Shopping centers and malls rank as the most-avoided public places among consumers, according to a survey of 419 people by Coresight Research. The week of Oct. 27, 55.4% of those polled said they were avoiding malls.
  9. forum rang 4 Beursplein 5 13 november 2020 12:08
    Retail landlord Hammerson is set to raise more than £800 million as it sells its 50% stake in European shopping centre owner VIA Outlets and asks shareholders to chip in.

    The company said that the moves will help it pay down a massive debt bill, reducing it to around £2.2 billion.

    It means a major retreat from parts of the European market, where VIA is a big player.

    The business owns 11 premium outlets in nine European countries, with 1,130 stores in total, giving it the third largest portfolio by area on the continent.

    Hammerson said it had hashed out a deal to sell VIA to its partner APG, a Dutch pension fund for £274 million.

    Bosses also plan to ask investors to help them out by buying another £552 million of new shares in the company.

    It will plough the cash into paying down debt, and investing in a transformation of the business.

    Chief executive David Atkins pronounced the end of the way shops are rented in the UK, saying it was in dire need of change.

    “The pandemic has exacerbated structural shifts in retail, exerting further pressure on both property owners and brands, and provided further evidence that the UK’s historic leasing model has served its time,” he said.

    “It is outdated, inflexible and needs to change.”

    It was a sentiment echoed by managing director Mark Bourgeois.

    “Shopping is fundamentally changing,” he told the PA news agency, as he set out the company’s plans of how to change with it.

    The plan mixes new ideas with old ones taken from the continent.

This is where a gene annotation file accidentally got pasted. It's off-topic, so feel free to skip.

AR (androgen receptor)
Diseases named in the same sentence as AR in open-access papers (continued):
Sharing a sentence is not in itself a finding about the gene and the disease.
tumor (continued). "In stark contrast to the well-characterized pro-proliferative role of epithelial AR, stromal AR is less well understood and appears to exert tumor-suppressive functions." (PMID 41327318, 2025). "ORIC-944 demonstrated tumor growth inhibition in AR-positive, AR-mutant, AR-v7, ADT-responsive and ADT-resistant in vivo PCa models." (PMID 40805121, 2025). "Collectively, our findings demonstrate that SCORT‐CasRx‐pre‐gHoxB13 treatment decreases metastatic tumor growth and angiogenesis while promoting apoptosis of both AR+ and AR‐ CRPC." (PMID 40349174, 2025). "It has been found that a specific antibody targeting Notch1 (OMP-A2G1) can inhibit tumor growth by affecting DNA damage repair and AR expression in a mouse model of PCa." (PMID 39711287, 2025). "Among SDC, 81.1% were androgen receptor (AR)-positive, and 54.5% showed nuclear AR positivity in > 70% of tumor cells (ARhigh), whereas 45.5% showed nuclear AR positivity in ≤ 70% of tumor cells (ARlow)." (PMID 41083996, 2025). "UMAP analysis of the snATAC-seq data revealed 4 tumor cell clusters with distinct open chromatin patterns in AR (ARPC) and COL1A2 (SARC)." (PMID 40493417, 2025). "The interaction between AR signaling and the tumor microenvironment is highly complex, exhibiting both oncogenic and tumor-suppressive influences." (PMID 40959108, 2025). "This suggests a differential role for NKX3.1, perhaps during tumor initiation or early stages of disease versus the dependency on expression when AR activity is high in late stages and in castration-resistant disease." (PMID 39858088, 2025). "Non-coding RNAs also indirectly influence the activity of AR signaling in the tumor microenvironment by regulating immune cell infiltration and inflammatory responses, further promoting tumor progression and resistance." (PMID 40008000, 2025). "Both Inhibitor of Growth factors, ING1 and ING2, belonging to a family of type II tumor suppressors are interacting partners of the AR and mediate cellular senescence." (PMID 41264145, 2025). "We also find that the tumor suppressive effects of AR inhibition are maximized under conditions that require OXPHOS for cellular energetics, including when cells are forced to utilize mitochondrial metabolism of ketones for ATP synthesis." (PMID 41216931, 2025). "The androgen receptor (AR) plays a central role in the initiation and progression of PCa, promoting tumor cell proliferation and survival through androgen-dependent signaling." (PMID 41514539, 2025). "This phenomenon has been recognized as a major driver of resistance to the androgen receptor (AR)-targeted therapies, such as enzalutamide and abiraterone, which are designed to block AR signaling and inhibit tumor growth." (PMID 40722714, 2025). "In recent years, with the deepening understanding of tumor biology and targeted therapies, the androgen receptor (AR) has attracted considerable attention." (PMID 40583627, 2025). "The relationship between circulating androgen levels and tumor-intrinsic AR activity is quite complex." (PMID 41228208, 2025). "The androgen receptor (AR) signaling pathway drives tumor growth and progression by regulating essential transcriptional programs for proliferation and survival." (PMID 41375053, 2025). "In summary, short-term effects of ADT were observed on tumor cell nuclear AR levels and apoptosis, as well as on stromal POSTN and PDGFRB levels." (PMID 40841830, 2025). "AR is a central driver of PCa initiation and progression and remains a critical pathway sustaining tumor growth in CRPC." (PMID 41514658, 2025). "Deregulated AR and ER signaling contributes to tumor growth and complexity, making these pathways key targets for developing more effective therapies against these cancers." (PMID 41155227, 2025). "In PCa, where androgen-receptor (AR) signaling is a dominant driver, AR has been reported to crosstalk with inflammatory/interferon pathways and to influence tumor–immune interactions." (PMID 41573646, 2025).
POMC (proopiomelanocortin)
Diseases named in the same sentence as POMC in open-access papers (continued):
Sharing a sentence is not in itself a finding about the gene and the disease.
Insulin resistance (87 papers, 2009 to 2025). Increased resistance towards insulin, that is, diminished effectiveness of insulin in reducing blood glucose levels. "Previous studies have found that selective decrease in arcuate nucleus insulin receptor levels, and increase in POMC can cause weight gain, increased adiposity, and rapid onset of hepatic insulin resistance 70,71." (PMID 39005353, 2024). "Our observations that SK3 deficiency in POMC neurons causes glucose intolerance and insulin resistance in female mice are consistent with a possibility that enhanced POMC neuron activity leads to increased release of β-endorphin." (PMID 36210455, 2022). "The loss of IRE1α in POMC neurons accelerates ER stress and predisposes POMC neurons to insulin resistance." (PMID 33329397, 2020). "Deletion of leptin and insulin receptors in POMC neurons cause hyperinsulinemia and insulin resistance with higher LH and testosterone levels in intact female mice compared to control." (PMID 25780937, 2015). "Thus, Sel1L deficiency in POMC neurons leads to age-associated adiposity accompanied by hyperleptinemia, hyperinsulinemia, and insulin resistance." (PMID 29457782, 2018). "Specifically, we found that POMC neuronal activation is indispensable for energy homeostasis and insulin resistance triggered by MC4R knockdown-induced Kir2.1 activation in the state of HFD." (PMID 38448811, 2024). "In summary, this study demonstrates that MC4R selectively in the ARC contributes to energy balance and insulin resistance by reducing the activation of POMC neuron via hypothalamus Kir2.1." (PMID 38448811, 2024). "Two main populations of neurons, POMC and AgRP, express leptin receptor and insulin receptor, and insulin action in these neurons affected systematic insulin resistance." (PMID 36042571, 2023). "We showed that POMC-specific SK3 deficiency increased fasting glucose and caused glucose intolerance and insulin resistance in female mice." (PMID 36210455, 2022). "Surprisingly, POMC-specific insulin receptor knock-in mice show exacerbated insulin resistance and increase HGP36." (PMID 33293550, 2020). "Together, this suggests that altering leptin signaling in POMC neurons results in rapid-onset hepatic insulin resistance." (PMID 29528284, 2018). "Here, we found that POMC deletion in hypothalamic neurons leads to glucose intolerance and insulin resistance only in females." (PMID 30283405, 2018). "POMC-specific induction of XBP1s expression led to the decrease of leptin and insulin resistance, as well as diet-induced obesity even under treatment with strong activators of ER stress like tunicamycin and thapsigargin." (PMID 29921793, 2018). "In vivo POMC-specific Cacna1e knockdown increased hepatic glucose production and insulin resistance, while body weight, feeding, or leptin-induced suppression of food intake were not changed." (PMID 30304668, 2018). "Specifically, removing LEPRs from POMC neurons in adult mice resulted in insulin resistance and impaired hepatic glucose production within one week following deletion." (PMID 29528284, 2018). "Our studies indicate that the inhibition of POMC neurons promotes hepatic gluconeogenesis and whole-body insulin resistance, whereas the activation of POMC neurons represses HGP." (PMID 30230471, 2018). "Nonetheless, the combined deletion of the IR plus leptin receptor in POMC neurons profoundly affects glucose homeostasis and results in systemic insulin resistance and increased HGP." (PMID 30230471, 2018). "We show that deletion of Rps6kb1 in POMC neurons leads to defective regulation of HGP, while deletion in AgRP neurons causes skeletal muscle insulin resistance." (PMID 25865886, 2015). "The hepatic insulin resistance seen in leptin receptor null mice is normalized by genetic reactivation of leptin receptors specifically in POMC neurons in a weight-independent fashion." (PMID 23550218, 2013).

At the moment, much of the UK high street is governed by a framework that was put in place in 1954 where tenants sign long leases, with rents reviewed every five years.

    Then at the end of the leases, prices would be renegotiated based on the cost per square foot of another shop close by, even if that was comparing a clothes shop with a stationer.

    Now Hammerson hopes to move away from that model, Mr Bourgeois said. Rents will be more tailored to the tenant, and take into account how the store is performing.

    The company’s hand has somewhat been forced by events. Facing possible bankruptcy many retailers turn to company voluntary agreements (CVAs) to strongarm their landlords into accepting lower rents.

    Now Mr Bourgeois is promising more “flexible leases” and to set rent at a more affordable level.

    “What you’re seeing in the UK is a big disconnect between the amount that occupiers are paying to landlords and what they can truly afford to pay on a sustainable basis,” he said.

    “We’re looking for a new lease that recognises that,” he added.

    Now, when leases are to be renewed, Hammerson wants to look at its tenants’ margins and footfall to charge a rent the company can afford.

    The plan is also to include online sales in rent negotiations. Opening a store in a district often increases the online orders for the same brand, as people try on clothes in store, or window shop, but buy online later.

    And finally, rather than being negotiated every five years, rents will go up based on an index, meaning this is more predictable than in the past.

    Hammerson, which owns the Bullring in Birmingham, said that it had managed to collect 34% of the rent that is due for the third quarter of the year.

    It saw a strong recovery in both France and Ireland, where footfall at its flagships and retail parks was only down 18% last month compared to July 2019.

    But its UK portfolio relies more heavily on sites in the centre of cities which rely heavily on officer workers and public transport links.

    As both these have been disrupted, with many people working from home and shoppers keen to avoid busses and trains, the UK has been more subdued, down 51% in July compared to the same period last year.

    Adjusted profit dropped by 84% in the first half of the year to £17.7m on net rental income of £87.3 million, down by 44%.


  10. [verwijderd] 13 november 2020 12:52
    quote:

    Beursplein 5 schreef op 13 november 2020 12:08:


    Retail landlord Hammerson is set to raise more than £800 million as it sells its 50% stake in European shopping centre owner VIA Outlets and asks shareholders to chip in.

    The company said that the moves will help it pay down a massive debt bill, reducing it to around £2.2 billion.

    It means a major retreat from parts of the European market, where VIA is a big player.